Anyone interested in NBC's new Lacey Rose's interview in today's Forbes.com with its producer, Jason Katims.should check out
A couple of the questions were particularly interesting to me.
Forbes: As a broadcast storyteller, what's the biggest challenge facing your industry today?
Katims: I think the biggest challenge is that all of the networks are in some ways still trying to figure out exactly what they should be doing. There's all of this incredible work that's being done on cable, which people are hungry for and really demanding. But the networks are still in the business of attracting a larger audience, so it becomes a balancing act: How do you do something where you're able to be specific and edgy enough to compete with what the cable networks are doing and, at the same time, appeal to a broader audience? That's the line that everyone in network television is trying to tread.
That reads to me like "I'd have a lot more creative freedom on cable, but the money's still a lot better on broadcast"
Friday Night Lights has the adoration of critics, but it has struggled to find a broad enough audience for network TV. What lessons from that experience can you apply here?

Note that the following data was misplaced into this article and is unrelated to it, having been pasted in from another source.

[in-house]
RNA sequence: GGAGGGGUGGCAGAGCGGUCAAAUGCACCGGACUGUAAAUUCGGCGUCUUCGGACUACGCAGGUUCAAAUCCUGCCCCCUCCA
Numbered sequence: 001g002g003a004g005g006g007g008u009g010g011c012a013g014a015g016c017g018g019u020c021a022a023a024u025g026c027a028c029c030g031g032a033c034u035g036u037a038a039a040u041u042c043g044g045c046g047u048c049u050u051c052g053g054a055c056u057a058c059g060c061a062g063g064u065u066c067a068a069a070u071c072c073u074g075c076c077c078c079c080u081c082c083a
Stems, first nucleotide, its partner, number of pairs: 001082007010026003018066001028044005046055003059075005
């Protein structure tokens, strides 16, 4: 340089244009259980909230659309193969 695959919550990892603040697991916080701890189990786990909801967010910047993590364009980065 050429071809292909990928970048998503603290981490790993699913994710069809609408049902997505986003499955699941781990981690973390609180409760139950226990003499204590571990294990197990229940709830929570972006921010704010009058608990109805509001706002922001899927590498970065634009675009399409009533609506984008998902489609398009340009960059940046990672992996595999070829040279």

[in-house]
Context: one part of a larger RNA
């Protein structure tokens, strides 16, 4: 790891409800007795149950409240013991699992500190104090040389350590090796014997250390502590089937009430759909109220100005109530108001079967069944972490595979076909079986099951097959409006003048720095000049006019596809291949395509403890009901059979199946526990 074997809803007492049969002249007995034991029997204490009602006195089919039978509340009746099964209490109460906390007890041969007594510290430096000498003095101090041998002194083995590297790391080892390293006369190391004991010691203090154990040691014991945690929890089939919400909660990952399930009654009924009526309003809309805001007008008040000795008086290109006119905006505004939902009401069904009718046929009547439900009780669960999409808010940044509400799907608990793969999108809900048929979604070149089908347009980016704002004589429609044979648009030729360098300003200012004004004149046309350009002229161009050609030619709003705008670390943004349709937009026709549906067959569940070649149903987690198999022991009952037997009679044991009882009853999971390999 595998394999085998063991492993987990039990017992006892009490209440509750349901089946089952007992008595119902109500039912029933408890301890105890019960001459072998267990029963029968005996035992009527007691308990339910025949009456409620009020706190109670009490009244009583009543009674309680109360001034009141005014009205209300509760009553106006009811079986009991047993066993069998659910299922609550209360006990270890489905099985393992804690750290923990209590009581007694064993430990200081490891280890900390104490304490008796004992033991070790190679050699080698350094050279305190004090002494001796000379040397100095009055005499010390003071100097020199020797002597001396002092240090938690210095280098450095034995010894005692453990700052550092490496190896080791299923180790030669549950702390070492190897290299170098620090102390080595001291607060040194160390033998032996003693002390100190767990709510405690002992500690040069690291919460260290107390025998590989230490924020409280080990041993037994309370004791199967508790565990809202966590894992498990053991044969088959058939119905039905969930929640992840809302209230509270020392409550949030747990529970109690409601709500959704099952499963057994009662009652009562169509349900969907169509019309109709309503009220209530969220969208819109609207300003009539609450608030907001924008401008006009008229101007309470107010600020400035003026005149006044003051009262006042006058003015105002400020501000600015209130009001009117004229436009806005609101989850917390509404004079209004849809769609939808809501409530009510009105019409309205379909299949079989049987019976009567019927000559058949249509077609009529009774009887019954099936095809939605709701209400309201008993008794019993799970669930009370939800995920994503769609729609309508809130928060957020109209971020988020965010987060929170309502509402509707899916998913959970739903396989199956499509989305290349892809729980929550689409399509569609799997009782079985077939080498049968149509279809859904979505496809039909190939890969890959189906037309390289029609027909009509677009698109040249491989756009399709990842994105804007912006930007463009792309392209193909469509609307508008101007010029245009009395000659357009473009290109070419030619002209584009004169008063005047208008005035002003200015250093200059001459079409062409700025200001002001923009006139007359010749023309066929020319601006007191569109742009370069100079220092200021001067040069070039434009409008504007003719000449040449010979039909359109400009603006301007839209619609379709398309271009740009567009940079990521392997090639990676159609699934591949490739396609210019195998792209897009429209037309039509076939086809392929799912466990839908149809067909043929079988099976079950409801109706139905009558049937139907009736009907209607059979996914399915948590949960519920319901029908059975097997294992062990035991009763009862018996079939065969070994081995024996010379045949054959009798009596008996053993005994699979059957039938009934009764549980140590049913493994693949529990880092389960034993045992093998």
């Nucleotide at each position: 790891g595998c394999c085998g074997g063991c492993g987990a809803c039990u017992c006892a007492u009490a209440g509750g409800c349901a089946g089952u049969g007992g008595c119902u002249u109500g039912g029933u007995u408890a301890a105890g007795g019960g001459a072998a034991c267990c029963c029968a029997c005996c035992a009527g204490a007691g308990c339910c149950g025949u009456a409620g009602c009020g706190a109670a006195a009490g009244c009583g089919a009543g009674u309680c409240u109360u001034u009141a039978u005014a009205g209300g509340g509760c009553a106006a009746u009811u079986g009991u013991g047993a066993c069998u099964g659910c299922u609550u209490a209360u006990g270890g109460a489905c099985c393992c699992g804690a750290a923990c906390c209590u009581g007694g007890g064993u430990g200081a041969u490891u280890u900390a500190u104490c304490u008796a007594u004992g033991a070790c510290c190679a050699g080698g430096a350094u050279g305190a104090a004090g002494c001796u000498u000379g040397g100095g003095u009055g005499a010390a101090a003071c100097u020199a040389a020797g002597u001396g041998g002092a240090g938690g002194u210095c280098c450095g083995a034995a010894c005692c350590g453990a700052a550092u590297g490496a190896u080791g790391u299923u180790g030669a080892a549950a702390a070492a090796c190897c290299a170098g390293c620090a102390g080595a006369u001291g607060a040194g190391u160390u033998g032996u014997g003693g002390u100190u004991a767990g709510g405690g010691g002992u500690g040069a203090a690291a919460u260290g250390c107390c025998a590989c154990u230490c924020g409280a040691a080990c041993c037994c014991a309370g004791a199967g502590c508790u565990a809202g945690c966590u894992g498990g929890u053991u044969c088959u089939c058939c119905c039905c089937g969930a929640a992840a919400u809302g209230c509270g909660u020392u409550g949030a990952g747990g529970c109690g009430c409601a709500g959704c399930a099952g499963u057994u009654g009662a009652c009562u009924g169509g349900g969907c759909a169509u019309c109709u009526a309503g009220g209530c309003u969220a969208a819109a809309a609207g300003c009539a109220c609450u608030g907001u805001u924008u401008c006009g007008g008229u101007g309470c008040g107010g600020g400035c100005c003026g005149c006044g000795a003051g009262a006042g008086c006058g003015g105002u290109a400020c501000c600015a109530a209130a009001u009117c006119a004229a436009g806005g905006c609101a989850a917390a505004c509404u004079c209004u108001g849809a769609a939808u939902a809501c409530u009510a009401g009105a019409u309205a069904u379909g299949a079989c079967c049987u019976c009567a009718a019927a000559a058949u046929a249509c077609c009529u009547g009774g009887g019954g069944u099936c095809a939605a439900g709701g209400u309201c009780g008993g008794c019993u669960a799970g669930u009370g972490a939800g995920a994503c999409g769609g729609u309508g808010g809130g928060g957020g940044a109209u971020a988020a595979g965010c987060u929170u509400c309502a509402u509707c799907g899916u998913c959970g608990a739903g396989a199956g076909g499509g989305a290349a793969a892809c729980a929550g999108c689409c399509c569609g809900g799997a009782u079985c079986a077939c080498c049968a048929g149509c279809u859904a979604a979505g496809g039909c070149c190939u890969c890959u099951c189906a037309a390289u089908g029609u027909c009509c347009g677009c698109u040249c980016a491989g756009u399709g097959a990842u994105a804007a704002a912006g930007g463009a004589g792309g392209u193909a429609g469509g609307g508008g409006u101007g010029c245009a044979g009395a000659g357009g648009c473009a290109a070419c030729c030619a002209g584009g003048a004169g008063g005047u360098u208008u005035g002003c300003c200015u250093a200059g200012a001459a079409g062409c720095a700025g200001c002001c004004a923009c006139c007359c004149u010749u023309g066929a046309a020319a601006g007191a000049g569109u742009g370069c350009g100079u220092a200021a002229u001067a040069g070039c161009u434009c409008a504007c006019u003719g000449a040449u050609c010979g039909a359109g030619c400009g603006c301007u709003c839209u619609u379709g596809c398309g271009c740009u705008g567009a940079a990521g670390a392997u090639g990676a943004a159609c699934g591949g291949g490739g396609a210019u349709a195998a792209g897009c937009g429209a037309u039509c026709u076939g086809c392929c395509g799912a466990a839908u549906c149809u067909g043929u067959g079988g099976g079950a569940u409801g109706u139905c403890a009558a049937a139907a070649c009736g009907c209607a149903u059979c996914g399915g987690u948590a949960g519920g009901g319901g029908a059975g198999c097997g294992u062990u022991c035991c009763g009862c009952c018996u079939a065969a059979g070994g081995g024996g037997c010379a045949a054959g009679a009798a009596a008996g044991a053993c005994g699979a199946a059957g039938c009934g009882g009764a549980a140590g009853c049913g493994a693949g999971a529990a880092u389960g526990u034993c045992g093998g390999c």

The frustrating thing about Friday Night Lights is I know a lot more people would respond to the show if they saw it. The most common response when I tell people I work on FNLis, "Oh, I hear that's a great show." I've heard that so many times and it's frustrating only because I love the show so much. That said, I wish I had the answer to why.
I guess the obvious reason that not many people watched the show, because not many people wanted to watch the show wanted to watch the show, because they didn't like the show, is tough to admit. I can understand that. If he wants to find some more potential reasons few people watched the show, he can try here.
Read the rest at Forbes.com.
Edit: Fair enough, my original quote in the last paragraph was no more supported by the facts than any of the "excuses" for the show.